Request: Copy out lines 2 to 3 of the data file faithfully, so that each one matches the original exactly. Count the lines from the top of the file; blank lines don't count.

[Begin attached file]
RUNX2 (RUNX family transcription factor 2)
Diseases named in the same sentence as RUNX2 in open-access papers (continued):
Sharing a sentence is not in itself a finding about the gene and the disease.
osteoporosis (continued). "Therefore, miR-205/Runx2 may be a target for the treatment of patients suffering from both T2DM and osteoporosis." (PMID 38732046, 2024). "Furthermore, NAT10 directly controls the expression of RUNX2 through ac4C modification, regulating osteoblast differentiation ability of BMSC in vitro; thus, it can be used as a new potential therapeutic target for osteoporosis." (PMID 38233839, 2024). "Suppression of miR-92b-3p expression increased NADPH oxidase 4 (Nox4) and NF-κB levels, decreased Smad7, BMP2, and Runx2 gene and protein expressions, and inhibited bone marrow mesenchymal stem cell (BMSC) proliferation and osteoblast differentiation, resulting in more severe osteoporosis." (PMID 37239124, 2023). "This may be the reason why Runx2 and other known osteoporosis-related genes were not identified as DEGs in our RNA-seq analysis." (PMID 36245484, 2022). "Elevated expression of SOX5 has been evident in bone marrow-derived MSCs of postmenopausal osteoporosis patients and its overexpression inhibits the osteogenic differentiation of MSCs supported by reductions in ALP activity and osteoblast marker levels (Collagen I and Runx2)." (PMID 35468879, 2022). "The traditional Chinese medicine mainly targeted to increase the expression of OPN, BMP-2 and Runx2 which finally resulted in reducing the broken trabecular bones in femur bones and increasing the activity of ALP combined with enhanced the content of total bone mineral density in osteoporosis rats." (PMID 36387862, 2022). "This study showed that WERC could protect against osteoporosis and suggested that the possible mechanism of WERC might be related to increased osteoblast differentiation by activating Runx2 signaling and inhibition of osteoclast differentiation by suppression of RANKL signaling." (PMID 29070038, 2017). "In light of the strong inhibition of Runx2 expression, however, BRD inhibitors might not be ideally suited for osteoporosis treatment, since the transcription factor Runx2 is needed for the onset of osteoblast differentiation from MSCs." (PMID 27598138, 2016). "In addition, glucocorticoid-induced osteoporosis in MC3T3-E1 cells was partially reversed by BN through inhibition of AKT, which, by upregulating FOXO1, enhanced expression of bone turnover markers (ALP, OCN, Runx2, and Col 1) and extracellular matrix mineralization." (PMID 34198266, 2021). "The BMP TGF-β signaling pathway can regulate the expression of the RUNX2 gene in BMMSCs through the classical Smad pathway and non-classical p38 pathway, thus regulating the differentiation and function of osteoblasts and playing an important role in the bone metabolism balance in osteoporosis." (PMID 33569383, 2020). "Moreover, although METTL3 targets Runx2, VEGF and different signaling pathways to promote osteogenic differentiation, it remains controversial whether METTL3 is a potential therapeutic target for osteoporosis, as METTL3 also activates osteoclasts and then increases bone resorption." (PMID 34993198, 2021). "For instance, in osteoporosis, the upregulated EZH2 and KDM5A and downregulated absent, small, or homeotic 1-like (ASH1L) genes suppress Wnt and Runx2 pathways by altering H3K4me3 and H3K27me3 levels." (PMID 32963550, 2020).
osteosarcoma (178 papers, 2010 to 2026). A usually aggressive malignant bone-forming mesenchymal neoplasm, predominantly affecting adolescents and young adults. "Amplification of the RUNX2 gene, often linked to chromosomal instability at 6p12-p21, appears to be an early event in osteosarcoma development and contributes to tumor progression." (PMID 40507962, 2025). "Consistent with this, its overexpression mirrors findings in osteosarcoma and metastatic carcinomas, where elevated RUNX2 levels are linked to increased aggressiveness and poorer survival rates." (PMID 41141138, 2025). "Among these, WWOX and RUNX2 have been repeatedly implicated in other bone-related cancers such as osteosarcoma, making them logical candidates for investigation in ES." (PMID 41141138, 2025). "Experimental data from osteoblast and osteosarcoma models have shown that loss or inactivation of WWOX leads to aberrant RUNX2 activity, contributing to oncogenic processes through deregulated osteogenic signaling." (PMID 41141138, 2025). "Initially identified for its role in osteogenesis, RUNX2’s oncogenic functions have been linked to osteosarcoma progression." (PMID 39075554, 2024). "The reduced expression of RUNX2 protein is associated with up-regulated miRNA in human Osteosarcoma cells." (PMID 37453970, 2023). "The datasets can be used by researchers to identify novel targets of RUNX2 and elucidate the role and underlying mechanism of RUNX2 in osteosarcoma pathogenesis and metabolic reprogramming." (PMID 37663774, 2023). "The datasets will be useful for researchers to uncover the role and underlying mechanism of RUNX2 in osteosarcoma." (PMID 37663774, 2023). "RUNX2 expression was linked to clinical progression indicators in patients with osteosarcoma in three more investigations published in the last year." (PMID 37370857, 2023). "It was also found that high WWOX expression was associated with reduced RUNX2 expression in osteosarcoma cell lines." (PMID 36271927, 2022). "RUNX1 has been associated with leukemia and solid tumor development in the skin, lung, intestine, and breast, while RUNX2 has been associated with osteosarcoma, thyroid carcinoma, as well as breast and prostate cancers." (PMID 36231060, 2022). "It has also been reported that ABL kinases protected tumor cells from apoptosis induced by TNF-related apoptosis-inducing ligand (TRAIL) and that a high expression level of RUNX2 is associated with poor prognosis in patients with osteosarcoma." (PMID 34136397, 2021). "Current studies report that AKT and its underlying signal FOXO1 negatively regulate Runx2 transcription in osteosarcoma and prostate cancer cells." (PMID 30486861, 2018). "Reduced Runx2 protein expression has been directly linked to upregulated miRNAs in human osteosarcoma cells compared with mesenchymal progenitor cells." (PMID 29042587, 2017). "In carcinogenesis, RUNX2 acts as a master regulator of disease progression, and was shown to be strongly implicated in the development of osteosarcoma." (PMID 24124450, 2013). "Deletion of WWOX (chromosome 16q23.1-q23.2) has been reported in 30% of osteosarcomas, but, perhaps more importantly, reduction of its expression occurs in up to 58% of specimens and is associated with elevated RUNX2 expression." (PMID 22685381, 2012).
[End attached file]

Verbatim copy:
Diseases named in the same sentence as RUNX2 in open-access papers (continued):
Sharing a sentence is not in itself a finding about the gene and the disease.